Sunday, June 22, 2008

The periodic "My Feminism" post.

(yes, I used the word 'periodic.' deal.)

The neverending discussions go on. I had drinks last night with a friend who wondered what feminism was doing for her, a black woman.

As it always upsets me to see people who are otherwise feminist turned away from feminism, I had to think about this yet again.

My feminism was there long before I used the term. I wrote zines, protested at frat parties and refused to give blowjobs to high school boyfriends just because they wanted them.

My feminism was always somewhat caught up with sexual behavior. Up until I was in college I never felt like I was denied anything because I was female. The smartest people in my classes were always girls. I never felt bad speaking up and telling guys they were wrong. But the double standard in sexual relationships pissed me off.

So even now, it may be a somewhat bourgeois thing to fixate on, but I think about feminism and sexuality a lot. It's a prime interest for me. I've never liked the rules of relationships, so I've always been trying to renegotiate them for myself.

My feminism wants equal rights, not special protections. I wrote an angry Op-Ed in college in response to a girl who wrote a column about being a "lady." I ain't no lady, I said, but that doesn't mean I don't deserve human respect. I believe of course that there are certain things that affect women more strongly than men--the threat of rape, even though men are definitely raped too (and don't get me started on the normalization of prison rape), is something that women live with, the aforementioned sexual double standards, pregnancy. But I am not your victim and I don't need to be protected.

Nor do I believe that women are somehow better fundamentally than men, that putting women into the positions of power that are fucked to begin with is going to make them all better because those women are kinder and gentler.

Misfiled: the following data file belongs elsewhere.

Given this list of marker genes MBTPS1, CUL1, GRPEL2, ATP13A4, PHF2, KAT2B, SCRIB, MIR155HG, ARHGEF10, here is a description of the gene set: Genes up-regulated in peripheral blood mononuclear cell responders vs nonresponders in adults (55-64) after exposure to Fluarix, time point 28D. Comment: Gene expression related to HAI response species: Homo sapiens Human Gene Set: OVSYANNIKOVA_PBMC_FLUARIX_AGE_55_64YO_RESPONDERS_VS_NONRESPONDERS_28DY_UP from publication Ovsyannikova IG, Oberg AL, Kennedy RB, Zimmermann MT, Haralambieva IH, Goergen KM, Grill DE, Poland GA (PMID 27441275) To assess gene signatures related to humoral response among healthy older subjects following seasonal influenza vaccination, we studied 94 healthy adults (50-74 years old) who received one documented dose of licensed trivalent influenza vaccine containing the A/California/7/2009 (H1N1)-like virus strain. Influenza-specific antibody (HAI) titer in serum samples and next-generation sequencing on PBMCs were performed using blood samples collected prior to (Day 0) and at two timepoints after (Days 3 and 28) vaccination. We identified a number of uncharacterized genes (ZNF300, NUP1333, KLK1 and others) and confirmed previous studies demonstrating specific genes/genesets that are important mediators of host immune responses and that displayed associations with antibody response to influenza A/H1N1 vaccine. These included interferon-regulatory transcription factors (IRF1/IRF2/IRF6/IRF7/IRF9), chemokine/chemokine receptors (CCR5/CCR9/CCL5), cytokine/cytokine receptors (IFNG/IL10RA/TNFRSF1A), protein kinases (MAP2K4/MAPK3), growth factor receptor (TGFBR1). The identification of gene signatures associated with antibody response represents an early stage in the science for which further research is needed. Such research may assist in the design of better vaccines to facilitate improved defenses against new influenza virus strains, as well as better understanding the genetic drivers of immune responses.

My feminism is critical of power relations based on a linear hierarchy. (This translates into me feeling guilty being 'the boss' at work). Some of this comes from a general punk-rock tendency to say fuck authority, but it's since gotten much more theoretical. This means that while I am a (white) woman and therefore most sensitive to issues that affect me as a woman, I consider it my job to critique all power structures. This is because I am a feminist.

This means that racism, classism, ageism, homophobia (which seems the wrong word for what I mean in this case, which is the institutional second-class status of non-heterosexual people) are all things that it is my responsibility to notice, critique, and fight because I am a feminist.

What I did and do for a living is write about pop culture (and politics, but not nearly as much). Rock 'n' roll is important to me, films are important to me, comics are important to me. Literature and art, of course, but sometimes I like and write about things that are just plain fun and not contributing on some level to the Revolution. I like pretty things. My pleasures are important to me.

I don't feel the need to apologize for wearing heels, dresses, makeup, and shaving my legs. Part of my feminism includes revaluing things seen as feminine as well as trying to separate the gendered identity given to essentially non-gendered qualities (the age-old "he's got balls" comment? Yeah, got nothing to do with balls).

For instance, housework, nursing, teaching, anything nurturing, and compromise are all seen as feminine and therefore devalued. Listen to the critiques of Barack Obama as "feminine" and you know what I mean. These characteristics are obviously not gender-related (listen to Obama and Clinton's campaign rhetoric again). Obama's 'feminine' characteristics were some of the things that drew me to him, but for many people they are negatives. That's a feminist issue.

But the perception of pretty being incompatible with smart, the idea that sexual means stupid, the thought that wearing makeup means you haven't sufficiently examined, well, that's a feminist issue too.

I believe that as feminists we should realize that these gendered traits are in large part socialized or even consciously chosen, and that's not a bad thing. Being a feminist doesn't mean no gender performance, it just means recognizing that these things are optional and that they're not linked to any biological sex traits. Which is why I think that feminists who are transphobic just don't get it.

Pop Feminist says it well: "Where gender is a celebration of possibility."

I can't deal with every issue out there that I should write about. This is my space here to do what I want, and so sometimes I miss issues that might be important. Sometimes I'm writing about Madonna. But that sure as hell doesn't mean my feminism is somehow harmed by intersectionality. Or even by making choices that aren't necessarily the purest of the pure feminist choices. I bring a feminist lens to everything I look at, and that's the point, really.

(Cross-posted at Season of the Bitch with additional pictures.)